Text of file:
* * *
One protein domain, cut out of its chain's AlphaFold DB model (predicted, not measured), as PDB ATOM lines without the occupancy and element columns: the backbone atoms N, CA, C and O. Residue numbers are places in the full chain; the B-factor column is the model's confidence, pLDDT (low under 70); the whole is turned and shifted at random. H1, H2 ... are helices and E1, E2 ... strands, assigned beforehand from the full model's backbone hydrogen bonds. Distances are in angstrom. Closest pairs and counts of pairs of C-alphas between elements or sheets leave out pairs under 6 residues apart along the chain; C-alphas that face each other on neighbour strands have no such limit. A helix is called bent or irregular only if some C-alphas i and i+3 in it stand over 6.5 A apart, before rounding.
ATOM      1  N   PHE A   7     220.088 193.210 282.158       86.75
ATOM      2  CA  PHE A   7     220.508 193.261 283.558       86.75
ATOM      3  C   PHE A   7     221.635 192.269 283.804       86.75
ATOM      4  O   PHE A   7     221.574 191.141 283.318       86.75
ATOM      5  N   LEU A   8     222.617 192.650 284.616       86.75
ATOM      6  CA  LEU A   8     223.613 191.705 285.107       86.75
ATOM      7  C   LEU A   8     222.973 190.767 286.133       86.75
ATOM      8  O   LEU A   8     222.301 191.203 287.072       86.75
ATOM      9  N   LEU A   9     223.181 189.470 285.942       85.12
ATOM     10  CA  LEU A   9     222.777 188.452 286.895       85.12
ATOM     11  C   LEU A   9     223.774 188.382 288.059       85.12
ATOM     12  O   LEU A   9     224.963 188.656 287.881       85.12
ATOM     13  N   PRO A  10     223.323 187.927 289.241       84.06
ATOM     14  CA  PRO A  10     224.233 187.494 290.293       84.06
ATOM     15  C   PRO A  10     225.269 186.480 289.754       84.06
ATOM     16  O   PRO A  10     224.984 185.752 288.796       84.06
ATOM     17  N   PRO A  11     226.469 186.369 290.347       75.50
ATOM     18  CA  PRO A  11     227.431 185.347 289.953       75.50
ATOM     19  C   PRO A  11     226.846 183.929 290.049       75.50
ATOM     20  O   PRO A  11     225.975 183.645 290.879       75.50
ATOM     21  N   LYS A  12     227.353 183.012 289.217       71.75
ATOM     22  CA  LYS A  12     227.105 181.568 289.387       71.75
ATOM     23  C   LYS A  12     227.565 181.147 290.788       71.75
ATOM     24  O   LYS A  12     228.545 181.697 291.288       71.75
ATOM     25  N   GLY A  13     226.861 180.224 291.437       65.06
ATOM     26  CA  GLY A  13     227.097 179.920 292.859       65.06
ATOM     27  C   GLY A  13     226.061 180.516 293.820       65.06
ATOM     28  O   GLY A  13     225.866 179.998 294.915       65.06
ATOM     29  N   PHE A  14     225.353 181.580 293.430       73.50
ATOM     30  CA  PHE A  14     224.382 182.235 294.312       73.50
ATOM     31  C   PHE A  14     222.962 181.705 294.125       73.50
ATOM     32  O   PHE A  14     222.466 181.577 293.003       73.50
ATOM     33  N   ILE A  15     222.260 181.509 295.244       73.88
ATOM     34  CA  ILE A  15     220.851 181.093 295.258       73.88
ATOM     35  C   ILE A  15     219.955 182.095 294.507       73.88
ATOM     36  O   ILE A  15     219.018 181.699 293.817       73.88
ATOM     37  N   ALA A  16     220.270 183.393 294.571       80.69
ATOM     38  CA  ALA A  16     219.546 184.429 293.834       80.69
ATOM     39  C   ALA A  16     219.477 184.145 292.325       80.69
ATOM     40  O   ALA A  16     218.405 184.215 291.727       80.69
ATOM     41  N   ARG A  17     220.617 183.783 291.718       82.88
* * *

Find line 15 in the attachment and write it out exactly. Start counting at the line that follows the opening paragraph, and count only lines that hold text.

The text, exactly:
ATOM     15  C   PRO A  10     225.269 186.480 289.754       84.06